Periodontitis: drinking coffee does not increase its development


South Korea’s Pusan ​​National University has declared a new truth thanks to an analysis carried out. Drinking coffee does not increase the risk of developing periodontitis . It is nothing more than an inflammation of the gums and the tissues that hold the teeth in the mouth. The analysis started from 46 studies to focus on 4 researches on the link between coffee and periodontitis. Two other researches focused instead on the causes of tooth loss. The studies did not reveal any difference in the risk of periodontitis between those who drank coffee and those who did not, not even on the amount consumed.

Nicola Discepoli, associate professor of periodontology at the University of Siena and coordinator of the scientific commission of the Italian Society of Periodontology (Sidp), explains:


Periodontitis is a pathology closely linked to lifestyle, such as tobacco consumption and oral hygiene. Considering that coffee is one of the most popular beverages in the world, understanding the effect it has on the human body is very important. Although the data on which the meta-analysis was based are limited, at present it is possible to exclude an association between periodontal disease and caffeine which, on the contrary, could even have a protective effect, considering that some studies carried out in the past have shown the anti-inflammatory capacity of this substance. For the moment, however, there is no reason to advise against moderate coffee intake. The important thing is to take into account the cardiovascular conditions of those who drink it, because caffeine is a risk factor for hypertension and cardiovascular disease.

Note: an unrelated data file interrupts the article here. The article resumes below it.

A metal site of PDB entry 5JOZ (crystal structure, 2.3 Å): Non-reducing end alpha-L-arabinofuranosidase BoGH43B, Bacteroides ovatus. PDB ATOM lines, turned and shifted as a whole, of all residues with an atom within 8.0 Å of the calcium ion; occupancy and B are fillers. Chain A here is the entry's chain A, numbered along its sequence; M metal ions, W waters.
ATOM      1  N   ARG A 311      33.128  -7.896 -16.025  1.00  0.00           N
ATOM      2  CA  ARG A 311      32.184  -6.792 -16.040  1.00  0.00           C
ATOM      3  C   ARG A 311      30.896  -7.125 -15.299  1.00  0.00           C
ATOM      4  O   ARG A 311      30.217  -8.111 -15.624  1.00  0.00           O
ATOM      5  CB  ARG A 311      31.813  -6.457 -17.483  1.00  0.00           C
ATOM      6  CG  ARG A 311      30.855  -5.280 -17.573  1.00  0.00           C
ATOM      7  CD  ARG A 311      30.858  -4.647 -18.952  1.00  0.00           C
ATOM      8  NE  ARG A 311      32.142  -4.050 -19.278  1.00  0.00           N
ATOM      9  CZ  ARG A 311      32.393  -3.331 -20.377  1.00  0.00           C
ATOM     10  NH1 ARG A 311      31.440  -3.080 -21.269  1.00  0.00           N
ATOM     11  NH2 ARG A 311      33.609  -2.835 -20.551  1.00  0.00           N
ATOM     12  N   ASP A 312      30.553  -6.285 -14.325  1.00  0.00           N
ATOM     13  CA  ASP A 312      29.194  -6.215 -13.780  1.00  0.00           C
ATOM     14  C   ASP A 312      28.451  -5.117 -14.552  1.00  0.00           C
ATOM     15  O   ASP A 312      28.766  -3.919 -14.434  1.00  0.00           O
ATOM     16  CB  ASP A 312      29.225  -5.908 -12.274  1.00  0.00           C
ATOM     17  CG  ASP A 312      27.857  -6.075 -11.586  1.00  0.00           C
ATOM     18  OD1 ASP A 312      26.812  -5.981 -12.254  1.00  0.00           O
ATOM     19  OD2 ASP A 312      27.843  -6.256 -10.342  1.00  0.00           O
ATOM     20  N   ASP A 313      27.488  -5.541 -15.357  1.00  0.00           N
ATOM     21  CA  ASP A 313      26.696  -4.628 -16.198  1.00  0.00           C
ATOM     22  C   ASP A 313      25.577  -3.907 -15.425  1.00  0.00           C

• Periodontitis, drinking coffee would not increase the risk of developing it (


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